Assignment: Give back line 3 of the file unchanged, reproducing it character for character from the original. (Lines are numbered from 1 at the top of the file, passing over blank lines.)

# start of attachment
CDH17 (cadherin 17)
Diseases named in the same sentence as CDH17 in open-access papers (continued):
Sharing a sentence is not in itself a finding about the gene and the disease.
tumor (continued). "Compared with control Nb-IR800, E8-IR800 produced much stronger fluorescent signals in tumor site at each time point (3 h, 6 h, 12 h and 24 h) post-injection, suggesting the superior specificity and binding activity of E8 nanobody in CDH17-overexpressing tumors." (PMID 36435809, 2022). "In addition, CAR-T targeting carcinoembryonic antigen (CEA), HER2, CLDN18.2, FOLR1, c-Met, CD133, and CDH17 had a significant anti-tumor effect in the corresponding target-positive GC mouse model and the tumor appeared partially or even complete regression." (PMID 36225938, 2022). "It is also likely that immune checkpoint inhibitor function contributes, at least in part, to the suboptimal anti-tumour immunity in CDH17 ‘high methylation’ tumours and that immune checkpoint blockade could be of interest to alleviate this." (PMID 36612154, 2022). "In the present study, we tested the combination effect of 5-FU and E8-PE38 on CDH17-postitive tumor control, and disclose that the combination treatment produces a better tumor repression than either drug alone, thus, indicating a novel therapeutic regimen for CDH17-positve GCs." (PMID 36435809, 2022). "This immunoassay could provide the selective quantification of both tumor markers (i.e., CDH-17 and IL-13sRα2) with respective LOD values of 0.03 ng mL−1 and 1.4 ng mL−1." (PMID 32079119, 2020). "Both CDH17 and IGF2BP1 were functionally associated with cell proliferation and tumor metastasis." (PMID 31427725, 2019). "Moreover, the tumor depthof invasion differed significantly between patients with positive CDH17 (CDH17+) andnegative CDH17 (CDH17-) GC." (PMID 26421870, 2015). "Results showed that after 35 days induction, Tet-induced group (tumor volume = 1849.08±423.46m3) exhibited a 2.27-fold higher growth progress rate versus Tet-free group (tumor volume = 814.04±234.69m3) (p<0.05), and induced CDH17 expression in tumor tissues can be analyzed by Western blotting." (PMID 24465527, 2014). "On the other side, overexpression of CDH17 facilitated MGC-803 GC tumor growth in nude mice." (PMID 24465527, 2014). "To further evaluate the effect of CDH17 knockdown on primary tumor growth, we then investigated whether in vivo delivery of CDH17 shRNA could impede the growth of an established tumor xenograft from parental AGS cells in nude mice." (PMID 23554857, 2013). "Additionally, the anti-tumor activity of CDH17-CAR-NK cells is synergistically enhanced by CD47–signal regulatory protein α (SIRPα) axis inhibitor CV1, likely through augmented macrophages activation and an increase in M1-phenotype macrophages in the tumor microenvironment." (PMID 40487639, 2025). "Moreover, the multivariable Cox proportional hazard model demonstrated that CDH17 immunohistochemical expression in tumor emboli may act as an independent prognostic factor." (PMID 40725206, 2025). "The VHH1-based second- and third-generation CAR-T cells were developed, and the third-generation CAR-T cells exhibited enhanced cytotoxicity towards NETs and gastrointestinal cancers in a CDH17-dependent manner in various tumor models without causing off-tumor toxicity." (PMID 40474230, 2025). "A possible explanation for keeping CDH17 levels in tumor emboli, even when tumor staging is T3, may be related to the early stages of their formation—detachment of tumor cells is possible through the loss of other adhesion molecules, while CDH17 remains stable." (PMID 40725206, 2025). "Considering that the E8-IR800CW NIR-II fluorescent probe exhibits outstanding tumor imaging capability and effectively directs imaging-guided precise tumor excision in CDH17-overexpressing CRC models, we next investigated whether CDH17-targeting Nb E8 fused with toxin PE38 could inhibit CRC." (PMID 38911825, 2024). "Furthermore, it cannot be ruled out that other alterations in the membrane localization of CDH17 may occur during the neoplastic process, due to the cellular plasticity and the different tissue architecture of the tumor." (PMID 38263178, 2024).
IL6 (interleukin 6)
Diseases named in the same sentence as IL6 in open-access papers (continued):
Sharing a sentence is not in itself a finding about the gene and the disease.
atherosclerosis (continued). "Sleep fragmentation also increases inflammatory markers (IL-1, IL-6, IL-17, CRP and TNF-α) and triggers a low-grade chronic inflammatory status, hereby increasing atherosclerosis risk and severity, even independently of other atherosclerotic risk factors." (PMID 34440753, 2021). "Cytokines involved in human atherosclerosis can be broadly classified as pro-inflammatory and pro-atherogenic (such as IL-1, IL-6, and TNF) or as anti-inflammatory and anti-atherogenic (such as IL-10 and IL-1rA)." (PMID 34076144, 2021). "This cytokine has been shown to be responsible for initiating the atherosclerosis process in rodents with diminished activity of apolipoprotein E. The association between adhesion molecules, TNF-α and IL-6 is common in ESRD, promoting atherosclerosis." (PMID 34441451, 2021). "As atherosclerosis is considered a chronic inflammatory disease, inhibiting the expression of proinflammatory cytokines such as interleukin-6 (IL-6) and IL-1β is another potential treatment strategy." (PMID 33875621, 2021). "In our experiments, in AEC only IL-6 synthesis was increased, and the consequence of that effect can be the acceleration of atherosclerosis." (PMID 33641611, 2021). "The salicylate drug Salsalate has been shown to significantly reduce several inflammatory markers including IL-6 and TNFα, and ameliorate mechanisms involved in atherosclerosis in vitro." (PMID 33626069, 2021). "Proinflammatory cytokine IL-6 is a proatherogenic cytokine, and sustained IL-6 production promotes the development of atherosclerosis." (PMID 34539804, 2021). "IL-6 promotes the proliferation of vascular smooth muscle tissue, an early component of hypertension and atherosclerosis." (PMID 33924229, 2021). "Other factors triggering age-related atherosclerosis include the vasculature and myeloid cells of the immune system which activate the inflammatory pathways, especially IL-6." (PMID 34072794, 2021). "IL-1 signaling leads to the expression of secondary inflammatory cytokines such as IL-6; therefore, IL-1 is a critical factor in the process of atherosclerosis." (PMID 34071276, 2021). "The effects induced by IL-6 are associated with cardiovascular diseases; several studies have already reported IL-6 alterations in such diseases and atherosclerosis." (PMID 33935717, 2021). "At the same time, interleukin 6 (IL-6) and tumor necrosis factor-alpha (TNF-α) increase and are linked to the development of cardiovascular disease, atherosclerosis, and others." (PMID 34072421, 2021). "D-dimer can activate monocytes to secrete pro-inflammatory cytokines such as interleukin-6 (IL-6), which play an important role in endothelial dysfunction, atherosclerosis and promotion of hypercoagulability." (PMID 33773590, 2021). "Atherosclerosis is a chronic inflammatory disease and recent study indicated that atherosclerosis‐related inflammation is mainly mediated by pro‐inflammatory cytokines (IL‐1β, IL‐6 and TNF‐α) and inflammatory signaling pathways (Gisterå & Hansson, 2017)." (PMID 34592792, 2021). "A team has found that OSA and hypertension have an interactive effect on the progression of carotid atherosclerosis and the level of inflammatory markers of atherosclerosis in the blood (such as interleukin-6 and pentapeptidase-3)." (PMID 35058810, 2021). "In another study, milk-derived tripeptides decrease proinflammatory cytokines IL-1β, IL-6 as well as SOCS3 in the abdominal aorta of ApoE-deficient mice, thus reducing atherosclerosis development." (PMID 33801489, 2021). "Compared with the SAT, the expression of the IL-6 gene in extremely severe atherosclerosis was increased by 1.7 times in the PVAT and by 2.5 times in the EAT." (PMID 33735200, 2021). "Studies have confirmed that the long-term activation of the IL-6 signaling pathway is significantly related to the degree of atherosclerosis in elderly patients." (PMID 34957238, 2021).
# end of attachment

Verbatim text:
Sharing a sentence is not in itself a finding about the gene and the disease.